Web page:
Last summer was our early warning system to put the issue on the radar. We’re now getting close to “crunch” time. 5 April 2016 is an obviously important date. But for those looking for a corporate based solution the end of your company’s accounting period can be a significant date and 31 December and 31 March tend to be particularly popular. So it’s no longer, just something to think about. It’s something to talk about with the partner you usually contact or with one of our tax team and then, if need be, do something about it.
You’d be forgiven for thinking this was some sort of wrestling hold. Like a sort of half nelson but six times as rough (do the math).
Of course, we tax gurus know better. It’s the Government’s commitment that rates of income tax, VAT and National Insurance contributions (NIC) will not rise over the lifetime of this parliament. You can call us cynical but what does that suggest about other tax rates and reliefs. It doesn’t cover Capital Gains Tax rates and it doesn’t cover a whole range of tax reliefs which could be tinkered with to raise revenue and to keep the headline rates of income tax, VAT and NICs as they are at present.
POLITICS AND HOME SWEET HOME
Do you remember the days of the last Labour government when Tony Blair handed over the reins to Gordon Brown? There was talk of Gordon calling a snap election which he should have been able to win to cement his authority but then opinion suddenly seemed to change and he backed away from the election, hanging on until 2010. The rest, as they say, is history. Some put the change in the public mood down to George Osborne’s announcement at the Tory Party conference that, in government, they would raise the Inheritance Tax nil rate band to £1 million. Ever since then, in government, they’ve been trying to figure out how they could do it, but without actually doing it. As is so often the case the answer just creates more complications.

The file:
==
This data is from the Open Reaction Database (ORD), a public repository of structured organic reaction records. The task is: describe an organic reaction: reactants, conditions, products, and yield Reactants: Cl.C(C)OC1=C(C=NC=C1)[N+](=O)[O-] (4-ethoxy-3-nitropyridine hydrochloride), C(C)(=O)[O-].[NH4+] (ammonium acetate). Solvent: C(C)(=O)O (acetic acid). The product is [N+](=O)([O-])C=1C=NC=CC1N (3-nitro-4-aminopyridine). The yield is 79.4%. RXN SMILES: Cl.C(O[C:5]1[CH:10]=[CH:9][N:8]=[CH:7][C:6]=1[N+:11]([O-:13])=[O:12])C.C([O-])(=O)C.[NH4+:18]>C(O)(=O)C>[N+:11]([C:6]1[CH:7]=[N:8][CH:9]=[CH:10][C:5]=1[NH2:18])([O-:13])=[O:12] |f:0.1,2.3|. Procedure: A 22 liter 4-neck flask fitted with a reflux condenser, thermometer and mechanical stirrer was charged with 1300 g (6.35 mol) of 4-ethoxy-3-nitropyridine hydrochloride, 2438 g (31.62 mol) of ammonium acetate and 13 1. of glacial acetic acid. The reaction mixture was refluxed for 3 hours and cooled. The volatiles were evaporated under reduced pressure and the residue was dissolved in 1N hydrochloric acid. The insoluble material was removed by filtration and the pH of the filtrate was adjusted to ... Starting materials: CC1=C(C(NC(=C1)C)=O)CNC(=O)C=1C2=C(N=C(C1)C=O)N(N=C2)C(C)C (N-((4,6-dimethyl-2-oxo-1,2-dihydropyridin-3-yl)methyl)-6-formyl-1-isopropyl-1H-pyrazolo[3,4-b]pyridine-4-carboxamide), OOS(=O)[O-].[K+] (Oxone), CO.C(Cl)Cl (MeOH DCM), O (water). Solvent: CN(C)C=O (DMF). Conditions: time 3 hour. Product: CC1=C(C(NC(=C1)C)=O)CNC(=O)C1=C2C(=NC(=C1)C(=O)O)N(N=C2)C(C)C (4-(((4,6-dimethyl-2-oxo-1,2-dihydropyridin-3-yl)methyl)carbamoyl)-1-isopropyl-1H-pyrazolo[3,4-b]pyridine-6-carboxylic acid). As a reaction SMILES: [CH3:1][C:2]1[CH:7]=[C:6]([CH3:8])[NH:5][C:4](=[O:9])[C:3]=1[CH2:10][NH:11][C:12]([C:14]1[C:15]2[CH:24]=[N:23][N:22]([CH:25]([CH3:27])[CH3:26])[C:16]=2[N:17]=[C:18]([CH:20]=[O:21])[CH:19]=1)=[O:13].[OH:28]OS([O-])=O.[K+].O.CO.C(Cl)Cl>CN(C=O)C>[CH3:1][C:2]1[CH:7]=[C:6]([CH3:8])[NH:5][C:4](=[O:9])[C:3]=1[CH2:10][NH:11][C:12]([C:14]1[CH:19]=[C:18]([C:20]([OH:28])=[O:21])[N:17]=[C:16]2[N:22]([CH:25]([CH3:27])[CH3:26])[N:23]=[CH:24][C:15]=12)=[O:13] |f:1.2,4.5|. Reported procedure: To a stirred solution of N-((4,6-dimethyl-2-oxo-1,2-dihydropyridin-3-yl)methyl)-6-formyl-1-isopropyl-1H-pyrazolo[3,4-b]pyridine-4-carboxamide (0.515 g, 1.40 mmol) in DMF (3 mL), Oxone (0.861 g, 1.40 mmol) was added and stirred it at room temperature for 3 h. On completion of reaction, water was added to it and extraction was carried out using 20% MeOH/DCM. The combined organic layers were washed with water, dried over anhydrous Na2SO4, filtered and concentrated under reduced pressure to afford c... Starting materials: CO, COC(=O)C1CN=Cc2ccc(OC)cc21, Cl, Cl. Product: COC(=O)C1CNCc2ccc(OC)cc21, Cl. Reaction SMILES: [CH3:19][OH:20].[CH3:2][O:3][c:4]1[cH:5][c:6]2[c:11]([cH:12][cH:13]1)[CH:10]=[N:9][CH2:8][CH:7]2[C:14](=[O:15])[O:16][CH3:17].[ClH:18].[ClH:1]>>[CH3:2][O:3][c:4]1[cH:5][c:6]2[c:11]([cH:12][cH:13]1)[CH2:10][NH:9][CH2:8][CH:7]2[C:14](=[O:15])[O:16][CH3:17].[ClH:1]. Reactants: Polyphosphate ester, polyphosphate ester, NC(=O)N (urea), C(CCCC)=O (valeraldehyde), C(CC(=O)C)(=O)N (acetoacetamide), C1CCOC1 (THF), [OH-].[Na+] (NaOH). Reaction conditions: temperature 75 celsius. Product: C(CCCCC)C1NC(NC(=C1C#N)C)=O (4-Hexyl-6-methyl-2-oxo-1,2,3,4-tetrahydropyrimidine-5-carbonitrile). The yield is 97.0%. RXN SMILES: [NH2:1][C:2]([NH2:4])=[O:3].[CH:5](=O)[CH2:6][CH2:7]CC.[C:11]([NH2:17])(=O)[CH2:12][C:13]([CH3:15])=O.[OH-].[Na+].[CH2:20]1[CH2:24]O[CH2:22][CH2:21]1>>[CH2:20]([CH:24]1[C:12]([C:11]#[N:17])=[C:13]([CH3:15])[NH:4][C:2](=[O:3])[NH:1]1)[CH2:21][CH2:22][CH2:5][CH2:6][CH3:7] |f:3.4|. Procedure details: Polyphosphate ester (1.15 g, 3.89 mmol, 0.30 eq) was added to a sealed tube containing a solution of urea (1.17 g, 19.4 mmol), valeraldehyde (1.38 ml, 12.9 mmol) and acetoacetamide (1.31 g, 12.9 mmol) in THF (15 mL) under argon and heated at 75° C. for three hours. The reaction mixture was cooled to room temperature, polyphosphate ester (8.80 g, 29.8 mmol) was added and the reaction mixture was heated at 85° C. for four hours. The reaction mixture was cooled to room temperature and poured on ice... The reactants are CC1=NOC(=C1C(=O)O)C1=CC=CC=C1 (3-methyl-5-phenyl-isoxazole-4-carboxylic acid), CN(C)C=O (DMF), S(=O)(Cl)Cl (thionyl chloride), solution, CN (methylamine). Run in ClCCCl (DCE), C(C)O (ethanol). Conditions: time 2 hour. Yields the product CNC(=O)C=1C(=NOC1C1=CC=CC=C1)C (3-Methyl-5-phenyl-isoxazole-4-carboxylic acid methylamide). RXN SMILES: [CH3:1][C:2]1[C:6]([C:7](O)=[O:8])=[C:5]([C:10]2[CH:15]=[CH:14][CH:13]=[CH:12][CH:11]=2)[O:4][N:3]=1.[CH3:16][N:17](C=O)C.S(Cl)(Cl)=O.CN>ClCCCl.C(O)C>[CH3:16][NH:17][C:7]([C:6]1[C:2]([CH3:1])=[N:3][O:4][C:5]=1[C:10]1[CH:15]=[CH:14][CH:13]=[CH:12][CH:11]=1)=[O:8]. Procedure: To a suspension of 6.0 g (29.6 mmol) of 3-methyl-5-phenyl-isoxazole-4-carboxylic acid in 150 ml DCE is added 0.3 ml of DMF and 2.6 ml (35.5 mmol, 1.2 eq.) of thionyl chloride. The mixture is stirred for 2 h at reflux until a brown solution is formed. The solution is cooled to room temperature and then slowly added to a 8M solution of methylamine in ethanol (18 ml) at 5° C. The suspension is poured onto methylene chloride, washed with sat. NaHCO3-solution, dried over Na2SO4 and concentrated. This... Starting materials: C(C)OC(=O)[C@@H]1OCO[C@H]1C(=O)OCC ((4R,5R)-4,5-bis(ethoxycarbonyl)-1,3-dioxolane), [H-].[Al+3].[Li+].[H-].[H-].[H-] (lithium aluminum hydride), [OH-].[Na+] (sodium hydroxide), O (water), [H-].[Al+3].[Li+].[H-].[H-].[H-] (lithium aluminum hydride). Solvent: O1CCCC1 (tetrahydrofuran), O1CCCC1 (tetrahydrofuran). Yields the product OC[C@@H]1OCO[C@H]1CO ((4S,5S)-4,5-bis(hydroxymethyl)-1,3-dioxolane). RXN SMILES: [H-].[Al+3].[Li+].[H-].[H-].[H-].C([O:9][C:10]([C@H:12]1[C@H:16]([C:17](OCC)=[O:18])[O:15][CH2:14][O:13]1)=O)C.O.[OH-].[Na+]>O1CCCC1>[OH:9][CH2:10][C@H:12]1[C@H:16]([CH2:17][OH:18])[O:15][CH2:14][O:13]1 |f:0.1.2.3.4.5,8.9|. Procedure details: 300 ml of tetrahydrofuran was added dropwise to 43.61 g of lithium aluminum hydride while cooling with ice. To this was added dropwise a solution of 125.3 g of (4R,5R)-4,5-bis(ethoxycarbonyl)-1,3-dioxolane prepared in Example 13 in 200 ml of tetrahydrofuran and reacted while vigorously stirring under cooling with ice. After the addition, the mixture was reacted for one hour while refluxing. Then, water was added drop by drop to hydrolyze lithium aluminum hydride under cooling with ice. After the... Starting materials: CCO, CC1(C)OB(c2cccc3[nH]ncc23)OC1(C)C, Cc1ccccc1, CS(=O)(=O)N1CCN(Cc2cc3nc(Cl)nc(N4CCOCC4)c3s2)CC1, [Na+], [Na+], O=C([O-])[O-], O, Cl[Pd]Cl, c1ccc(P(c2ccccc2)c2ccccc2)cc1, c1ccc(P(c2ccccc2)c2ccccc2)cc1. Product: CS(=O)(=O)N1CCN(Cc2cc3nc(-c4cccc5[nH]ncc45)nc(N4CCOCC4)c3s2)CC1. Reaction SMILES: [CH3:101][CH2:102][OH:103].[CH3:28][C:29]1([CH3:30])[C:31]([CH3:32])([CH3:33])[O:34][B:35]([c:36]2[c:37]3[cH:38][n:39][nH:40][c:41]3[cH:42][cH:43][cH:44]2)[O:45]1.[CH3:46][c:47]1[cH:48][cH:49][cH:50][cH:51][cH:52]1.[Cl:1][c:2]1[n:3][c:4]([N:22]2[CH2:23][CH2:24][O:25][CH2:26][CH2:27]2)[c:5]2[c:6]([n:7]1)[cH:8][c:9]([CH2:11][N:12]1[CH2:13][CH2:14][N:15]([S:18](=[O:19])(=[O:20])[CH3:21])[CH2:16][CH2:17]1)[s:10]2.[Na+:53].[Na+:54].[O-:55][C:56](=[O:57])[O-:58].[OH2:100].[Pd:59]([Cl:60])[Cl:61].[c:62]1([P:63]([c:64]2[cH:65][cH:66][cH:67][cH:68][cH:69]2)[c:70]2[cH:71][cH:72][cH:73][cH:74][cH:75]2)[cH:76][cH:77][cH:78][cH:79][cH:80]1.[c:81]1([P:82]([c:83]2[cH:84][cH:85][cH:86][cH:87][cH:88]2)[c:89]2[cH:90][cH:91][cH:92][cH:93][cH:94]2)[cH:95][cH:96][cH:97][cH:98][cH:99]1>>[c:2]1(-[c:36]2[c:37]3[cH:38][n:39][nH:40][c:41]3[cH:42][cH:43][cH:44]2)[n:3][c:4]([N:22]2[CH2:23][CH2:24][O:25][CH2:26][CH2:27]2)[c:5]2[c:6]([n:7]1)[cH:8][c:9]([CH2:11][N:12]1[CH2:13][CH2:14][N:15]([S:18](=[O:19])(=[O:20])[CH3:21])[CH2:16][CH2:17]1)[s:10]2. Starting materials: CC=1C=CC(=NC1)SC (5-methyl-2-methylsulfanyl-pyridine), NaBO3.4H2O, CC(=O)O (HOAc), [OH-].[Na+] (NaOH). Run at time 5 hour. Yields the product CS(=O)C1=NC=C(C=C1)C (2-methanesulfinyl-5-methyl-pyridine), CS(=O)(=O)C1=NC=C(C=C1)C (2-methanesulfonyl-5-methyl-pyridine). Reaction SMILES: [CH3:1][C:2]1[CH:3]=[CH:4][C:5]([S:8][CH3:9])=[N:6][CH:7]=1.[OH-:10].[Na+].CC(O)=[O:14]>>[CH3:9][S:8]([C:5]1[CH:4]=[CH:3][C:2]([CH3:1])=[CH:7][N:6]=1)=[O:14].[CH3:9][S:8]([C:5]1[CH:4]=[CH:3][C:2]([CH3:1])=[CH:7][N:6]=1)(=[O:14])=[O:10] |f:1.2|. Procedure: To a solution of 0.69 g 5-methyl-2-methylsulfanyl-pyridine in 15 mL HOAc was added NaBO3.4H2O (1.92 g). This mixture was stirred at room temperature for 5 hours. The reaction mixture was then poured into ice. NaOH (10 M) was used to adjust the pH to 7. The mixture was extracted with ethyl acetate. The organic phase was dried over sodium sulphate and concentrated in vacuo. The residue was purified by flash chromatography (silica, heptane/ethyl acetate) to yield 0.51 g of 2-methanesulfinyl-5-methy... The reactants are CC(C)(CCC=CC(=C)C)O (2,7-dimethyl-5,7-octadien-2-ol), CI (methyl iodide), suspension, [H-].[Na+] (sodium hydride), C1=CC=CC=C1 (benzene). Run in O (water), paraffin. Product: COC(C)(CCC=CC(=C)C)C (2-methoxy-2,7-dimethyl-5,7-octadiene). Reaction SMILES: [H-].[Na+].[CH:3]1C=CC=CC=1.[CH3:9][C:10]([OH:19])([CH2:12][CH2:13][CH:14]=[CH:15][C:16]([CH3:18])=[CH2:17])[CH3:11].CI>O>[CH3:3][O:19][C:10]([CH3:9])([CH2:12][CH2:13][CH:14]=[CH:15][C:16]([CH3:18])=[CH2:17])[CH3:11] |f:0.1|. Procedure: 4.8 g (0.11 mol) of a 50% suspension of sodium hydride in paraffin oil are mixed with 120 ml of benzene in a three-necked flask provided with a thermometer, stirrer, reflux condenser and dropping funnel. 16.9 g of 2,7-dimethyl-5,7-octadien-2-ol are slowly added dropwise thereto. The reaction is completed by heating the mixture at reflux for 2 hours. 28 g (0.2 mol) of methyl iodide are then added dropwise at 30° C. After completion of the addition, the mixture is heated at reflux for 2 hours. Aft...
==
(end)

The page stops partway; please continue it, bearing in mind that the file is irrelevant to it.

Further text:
This has given rise to the “residence nil rate amount”. What it means is that if as a part of your estate you leave a residential property on death to one or more direct descendants you’ll get a nil rate band which will increase in stages but by 2020-21 will reach £175,000. You might be forgiven for thinking that increasing the nil rate band to £1 million just means substituting the figure of £1 million for that of £325,000 but nothing quite so simple. The current £325,000 figure stays just that until 2020-21 but then we add £175,000 if you’ve left a qualifying residence to qualifying descendants. That brings it up to £500,000. Double it, if you’ve got a spouse and, bingo, that’s your £1 million. Smart, or what?
As you’ve probably guessed there are rules about what qualifies as your residence. Can you only own one such property and must it have been your residence when you owned it? Does it have to be your residence throughout the ownership period? You’ve probably also guessed that there are rules defining direct descendants. Does that include stepchildren, adopted children, foster children? If an elderly couple want to downsize and pass on a smaller home or equivalent value assets to a direct descendant, do they lose some of the nil rate amount?
And did you know about the £2 million taper threshold? This might sound a bit quirky but if you leave your entire estate to your spouse, sure he or she can benefit from your nil rate band but the bunching effect can lose the spouse some of the residence nil rate amount.
Maybe it’s time to review your Ih.T planning. Sounds like lots of fun. You’re welcome to give one of our fun-loving tax team a call to join in.
HMRC has announced that the LDF will end on 31 December 2015. The LDF is the Liechtenstein Disclosure Facility which enables naughty taxpayers to come clean on undisclosed income and gains using a facility which can limit non-disclosure penalties and avoid the possibility of criminal prosecution. Presumably, HMRC now believes it no longer needs to offer carrots to persuade taxpayers to voluntarily disclose previously undisclosed income. Apparently, just a stick will do with the sources of information at its disposal.
We hope none of our clients need to use the LDF. But just bear in mind that there aren’t that many disclosure days left to 31 December.
Another memorable notice from a church notice board.
“Potluck supper, Sunday at 5pm. Prayer and medication to follow”.